The Hungry Truth- Judge Not.


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Today I packed up Silas and headed to the grocery store. I hate grocery shopping because it never fails that I will see some sort of label claim or marketing gimmick that will leave me annoyed. Couple that with people’s seemingly endless propensity to annoy me with their self absorbed antics, and I could argue that getting food for our family is why I drink. However, I was out of coffee so I really couldn’t put off the dreaded trip any longer.

As I pulled into the parking lot from the secret back driveway I use to avoid traffic, I noticed a man standing on the median holding a sign. His back was to me and at first I figured he was holding a sign advertising $5 pizzas or whatever deal the Papa Murphy’s behind him had going on. As I turned the corner I had the chance to quickly skim the sign. In sharpie marker on a white background the words rent, 2 kids and hungry popped out at me. Then I made the mistake of making uncomfortable eye contact with the man holding the sign and I kept driving.

I found a spot in the parking lot where he could see me. As I pulled my baby in his car seat out of the car I hoped he would see me, realize I too had my own child to feed and wouldn’t have hard feelings for the moment of eye contact that didn’t result in him getting any cash. As I walked into the store and grabbed my cart, a flood of thoughts washed over me.

We are not poor. We are not rich. We mostly have what we need, we don’t have all that we want. We pay our bills, not always on time. I’ve been known to buy cauliflower and let it rot in the fridge next to the plate of meat I took out to defrost and forgot about.

I’m also a person who cares about the people around me. I’m a Christian and believe that God calls us to help others. We grow an acre of sweet corn each year that we donate to our local food bank. I helped that same food bank develop an idea where people can adopt dairy cows and donate the milk to those in need. I once won a year’s supply of cheese and I donated it to our local food pantry. I give because I care.

As I filled my cart with both on sale, generic items and expensive specialty coffee, I continued to wrestle with my thoughts. When I passed a massive can of beans, I thought about putting them in my cart and giving them to the man with the sign. The same though popped up as I passed the mac and cheese. Both times I stopped myself from reaching for the food.

Several years ago I was a bartender at a bar near downtown Madison. It was my part time job that helped fill the gaps my full time job couldn’t.  Not far from the bar was a wooded city park where a group of homeless men had an encampment.  I’d see these men panhandling with their signs on my way from my main job to my job bartending. Often after dark I would see them again when they would come into the bar order a pitcher of beer and a basket of fries to share. When their beer and fries were done, the game machines in the corner that have signs proclaiming them to be for entertainment only but who everyone knows has payouts for winning from the bar, would draw their attention and the dollars that some kind hearted person handed over hoping it would help.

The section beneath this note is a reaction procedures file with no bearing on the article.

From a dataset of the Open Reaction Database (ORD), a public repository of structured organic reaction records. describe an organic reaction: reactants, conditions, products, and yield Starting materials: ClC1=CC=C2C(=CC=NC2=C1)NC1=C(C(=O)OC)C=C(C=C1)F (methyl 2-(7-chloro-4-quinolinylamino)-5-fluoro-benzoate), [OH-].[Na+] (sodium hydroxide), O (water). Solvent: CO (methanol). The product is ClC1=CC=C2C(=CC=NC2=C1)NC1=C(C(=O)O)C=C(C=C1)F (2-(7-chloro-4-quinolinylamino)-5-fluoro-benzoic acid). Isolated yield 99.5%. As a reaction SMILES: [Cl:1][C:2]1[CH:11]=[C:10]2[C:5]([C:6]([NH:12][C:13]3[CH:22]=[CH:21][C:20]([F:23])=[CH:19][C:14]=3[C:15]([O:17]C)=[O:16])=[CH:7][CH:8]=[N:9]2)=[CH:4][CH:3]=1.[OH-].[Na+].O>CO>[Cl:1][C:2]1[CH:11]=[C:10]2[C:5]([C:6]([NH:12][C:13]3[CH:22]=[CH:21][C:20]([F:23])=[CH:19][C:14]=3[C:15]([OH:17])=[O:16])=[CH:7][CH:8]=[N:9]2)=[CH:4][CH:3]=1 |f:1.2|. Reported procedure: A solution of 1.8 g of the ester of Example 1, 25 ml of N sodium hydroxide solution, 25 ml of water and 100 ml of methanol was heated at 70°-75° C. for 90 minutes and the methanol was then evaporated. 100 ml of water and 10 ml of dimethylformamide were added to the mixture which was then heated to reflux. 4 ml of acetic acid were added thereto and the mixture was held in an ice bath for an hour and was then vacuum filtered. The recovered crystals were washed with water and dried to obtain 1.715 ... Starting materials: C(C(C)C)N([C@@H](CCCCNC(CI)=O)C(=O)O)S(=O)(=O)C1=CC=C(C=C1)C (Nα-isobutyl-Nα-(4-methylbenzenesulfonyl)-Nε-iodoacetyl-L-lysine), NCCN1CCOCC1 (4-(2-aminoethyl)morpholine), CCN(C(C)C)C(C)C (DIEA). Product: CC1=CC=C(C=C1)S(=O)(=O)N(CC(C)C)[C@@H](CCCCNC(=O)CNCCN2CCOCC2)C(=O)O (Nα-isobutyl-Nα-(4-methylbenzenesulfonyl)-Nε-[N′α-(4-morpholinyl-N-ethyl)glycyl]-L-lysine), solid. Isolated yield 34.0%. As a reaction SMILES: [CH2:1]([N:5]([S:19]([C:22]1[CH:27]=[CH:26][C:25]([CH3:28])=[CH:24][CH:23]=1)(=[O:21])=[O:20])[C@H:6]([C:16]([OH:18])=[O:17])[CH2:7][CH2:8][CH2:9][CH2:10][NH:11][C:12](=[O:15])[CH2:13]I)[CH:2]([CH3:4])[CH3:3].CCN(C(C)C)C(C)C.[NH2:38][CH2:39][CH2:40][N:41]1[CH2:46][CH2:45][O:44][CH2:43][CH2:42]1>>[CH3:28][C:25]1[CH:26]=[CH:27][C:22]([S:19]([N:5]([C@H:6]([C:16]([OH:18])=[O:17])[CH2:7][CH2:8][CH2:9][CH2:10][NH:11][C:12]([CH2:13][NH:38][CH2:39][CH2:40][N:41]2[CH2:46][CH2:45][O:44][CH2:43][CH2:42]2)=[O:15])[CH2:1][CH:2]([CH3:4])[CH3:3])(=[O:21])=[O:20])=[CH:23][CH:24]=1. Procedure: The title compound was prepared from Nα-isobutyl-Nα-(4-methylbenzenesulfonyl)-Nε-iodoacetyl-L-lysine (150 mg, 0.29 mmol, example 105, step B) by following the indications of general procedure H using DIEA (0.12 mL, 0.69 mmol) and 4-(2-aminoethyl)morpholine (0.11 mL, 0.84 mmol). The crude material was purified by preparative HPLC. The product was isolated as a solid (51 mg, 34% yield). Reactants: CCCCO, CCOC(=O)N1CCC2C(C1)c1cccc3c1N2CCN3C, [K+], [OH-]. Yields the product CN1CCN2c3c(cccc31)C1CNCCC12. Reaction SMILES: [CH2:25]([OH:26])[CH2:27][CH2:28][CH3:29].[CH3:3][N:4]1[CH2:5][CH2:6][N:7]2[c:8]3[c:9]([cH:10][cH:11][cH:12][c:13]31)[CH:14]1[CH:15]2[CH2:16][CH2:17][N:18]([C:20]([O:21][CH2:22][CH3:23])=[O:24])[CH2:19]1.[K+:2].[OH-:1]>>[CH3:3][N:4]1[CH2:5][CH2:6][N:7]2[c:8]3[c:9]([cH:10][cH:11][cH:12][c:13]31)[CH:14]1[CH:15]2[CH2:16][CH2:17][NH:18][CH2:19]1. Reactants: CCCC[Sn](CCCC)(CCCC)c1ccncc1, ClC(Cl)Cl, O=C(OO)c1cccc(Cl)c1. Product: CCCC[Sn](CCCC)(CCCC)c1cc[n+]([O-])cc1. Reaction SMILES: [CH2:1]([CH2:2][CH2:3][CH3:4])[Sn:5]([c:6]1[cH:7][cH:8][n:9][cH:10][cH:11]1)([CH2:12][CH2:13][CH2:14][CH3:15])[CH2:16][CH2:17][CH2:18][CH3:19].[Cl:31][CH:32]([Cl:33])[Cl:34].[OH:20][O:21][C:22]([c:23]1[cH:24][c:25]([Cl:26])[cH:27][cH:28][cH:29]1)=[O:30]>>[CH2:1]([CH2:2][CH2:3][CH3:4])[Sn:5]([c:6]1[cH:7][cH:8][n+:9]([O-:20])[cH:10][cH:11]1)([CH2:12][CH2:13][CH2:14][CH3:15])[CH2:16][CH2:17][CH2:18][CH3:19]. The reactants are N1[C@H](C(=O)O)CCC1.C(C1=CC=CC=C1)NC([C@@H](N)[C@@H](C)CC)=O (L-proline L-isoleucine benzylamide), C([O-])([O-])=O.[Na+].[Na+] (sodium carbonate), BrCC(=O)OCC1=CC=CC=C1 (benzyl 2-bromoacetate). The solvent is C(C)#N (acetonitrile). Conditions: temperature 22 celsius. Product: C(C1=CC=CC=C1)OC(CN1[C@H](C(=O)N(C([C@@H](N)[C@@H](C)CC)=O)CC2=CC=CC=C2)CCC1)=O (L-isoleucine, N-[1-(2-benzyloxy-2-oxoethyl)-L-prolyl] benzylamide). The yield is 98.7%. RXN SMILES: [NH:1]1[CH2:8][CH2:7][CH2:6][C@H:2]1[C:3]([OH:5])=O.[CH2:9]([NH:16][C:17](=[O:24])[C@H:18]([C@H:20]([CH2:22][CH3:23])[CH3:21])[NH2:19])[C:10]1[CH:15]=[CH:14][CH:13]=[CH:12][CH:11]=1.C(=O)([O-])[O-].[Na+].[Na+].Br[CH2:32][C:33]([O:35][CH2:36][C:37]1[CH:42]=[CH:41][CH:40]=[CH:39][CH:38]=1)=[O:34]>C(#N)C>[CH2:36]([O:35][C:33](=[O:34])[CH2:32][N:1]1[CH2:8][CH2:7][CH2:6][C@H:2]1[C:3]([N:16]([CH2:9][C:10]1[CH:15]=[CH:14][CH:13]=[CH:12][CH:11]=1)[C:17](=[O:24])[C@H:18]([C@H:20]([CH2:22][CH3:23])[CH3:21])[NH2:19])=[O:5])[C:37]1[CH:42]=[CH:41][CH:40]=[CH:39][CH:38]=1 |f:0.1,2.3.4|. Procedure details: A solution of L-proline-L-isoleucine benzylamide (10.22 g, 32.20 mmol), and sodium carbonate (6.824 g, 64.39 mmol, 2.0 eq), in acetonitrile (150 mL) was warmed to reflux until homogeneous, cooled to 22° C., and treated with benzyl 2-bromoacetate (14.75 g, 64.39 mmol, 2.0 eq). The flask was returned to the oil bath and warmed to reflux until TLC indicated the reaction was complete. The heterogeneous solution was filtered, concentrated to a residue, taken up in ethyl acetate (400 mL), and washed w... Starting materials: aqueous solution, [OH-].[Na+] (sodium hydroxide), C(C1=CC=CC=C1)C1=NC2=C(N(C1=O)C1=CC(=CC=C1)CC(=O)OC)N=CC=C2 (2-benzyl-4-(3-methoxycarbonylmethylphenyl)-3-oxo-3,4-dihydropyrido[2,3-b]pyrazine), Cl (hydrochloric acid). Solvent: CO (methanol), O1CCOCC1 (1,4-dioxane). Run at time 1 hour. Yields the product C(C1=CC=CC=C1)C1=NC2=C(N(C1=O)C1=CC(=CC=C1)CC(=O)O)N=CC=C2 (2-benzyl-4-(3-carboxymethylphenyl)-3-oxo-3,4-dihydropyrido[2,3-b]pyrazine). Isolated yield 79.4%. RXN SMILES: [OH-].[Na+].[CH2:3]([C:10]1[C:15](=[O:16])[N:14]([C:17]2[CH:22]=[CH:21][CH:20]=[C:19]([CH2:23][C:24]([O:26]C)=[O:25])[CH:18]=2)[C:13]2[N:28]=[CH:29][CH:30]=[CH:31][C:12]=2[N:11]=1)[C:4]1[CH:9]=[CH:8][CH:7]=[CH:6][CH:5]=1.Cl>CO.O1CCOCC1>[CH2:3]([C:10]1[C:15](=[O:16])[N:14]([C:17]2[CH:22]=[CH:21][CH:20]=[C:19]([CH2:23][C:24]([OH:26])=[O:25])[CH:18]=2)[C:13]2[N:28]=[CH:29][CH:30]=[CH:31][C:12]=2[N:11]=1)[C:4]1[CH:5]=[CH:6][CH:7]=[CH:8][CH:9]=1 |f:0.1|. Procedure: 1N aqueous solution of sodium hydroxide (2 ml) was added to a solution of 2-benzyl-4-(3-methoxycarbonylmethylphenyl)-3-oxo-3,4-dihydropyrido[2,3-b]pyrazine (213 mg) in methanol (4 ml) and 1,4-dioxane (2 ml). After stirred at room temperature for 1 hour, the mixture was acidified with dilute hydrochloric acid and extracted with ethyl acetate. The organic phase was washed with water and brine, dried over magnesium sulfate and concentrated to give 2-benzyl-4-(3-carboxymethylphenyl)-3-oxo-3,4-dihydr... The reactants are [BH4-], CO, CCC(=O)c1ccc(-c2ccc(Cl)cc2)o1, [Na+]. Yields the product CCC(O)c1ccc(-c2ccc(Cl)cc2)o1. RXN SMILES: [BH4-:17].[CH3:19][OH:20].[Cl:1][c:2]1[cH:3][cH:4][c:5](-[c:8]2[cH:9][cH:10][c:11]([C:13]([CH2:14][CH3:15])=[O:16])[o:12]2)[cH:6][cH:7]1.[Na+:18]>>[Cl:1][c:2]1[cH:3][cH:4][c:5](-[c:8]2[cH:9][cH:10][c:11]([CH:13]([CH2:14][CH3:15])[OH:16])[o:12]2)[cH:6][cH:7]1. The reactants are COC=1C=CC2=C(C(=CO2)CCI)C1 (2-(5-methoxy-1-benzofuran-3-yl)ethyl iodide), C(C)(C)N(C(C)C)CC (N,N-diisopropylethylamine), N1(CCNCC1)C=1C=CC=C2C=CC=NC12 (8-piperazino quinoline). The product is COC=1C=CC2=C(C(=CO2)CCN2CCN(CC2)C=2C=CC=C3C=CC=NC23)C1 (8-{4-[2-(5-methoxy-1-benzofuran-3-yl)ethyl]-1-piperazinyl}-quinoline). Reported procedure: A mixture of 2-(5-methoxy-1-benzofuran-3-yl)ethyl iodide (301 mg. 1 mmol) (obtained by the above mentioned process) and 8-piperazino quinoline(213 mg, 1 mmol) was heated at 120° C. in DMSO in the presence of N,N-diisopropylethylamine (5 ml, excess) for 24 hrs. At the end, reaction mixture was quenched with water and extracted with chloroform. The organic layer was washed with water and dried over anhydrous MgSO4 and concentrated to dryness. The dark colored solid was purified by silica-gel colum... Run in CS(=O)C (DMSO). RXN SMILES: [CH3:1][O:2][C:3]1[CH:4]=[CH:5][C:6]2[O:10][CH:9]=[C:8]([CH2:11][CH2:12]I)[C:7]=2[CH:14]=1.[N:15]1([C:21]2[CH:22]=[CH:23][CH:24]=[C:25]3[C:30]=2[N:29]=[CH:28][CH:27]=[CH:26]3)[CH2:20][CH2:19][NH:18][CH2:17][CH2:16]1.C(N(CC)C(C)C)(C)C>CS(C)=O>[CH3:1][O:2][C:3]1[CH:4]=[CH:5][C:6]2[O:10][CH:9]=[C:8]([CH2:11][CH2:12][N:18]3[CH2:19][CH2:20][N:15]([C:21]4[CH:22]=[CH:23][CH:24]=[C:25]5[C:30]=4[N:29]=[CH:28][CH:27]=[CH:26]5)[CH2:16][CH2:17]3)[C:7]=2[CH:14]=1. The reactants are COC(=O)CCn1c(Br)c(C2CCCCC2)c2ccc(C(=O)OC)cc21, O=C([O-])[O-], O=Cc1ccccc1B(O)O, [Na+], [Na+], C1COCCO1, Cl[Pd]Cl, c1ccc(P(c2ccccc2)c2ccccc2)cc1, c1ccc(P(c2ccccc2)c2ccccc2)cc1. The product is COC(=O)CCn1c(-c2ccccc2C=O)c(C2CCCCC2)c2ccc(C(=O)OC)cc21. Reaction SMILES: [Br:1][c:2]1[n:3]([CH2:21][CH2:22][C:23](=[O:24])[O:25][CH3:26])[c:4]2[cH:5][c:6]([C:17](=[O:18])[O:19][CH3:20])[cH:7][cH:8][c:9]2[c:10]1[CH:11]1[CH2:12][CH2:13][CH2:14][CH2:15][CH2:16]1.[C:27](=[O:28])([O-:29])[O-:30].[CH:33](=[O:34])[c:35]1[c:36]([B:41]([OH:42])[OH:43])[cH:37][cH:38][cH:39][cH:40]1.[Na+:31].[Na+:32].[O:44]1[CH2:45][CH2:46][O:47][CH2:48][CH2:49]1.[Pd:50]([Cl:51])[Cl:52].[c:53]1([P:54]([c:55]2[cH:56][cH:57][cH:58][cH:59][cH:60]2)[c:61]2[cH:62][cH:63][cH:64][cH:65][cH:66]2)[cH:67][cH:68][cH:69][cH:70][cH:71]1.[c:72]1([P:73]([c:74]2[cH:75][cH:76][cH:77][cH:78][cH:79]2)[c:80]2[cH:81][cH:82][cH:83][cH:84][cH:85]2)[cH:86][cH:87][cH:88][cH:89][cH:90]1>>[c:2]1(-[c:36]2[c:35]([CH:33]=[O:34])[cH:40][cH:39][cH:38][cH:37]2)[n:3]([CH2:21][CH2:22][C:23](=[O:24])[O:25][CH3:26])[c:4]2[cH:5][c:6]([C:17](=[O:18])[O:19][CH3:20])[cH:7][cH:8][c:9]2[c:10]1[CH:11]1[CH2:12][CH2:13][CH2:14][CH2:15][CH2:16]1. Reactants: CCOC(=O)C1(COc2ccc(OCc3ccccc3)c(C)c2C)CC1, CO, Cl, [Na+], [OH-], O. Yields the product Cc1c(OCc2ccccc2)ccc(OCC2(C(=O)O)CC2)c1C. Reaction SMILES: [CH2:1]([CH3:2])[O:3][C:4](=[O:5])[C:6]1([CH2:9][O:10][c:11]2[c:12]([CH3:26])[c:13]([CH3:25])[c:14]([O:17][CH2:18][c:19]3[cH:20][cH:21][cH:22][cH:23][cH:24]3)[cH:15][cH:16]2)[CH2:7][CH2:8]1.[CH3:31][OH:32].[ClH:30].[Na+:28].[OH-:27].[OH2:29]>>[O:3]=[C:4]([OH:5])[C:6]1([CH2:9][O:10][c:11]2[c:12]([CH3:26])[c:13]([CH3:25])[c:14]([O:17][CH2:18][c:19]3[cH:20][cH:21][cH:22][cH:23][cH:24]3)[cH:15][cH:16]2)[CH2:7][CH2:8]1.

I know that often, homelessness and it’s best friend hunger, are symptoms of mental illness and addiction. My personal experiences combined with the anecdotes you hear about panhandlers making solid wages off of unsuspecting saps leaves me conflicted. When I see someone with a sign proclaiming their bad luck, I find myself judging them, trying to decide if I feel they are honestly in need or if they are scamming me.

I don’t want to be had and I don’t want to be hard hearted. Do not judge, lest you be judged. Fool me once shame on you, fool me twice, shame on me.

Ultimately I didn’t buy any food for the man with the sign. An hour after I first walked into the grocery store, I walked back out and there the man with the sign still stood. He was bundled up more than the 35° temps called for, in clothes that looked to be fairly new. The thought crossed my mind that maybe this was a church pastor and secretly someone was hiding, filming the interactions he had for the next viral YouTube video encouraging us to be better people. It was misting lightly and there he stood. Unprompted by the thought of a viral video, as I walked to my car with my baby and my food I made the decision that I would open my wallet and give whatever cash I had to him. I don’t usually carry cash, I had no idea how much I might find and I figured that if I opened my wallet and found no cash, then that was my answer.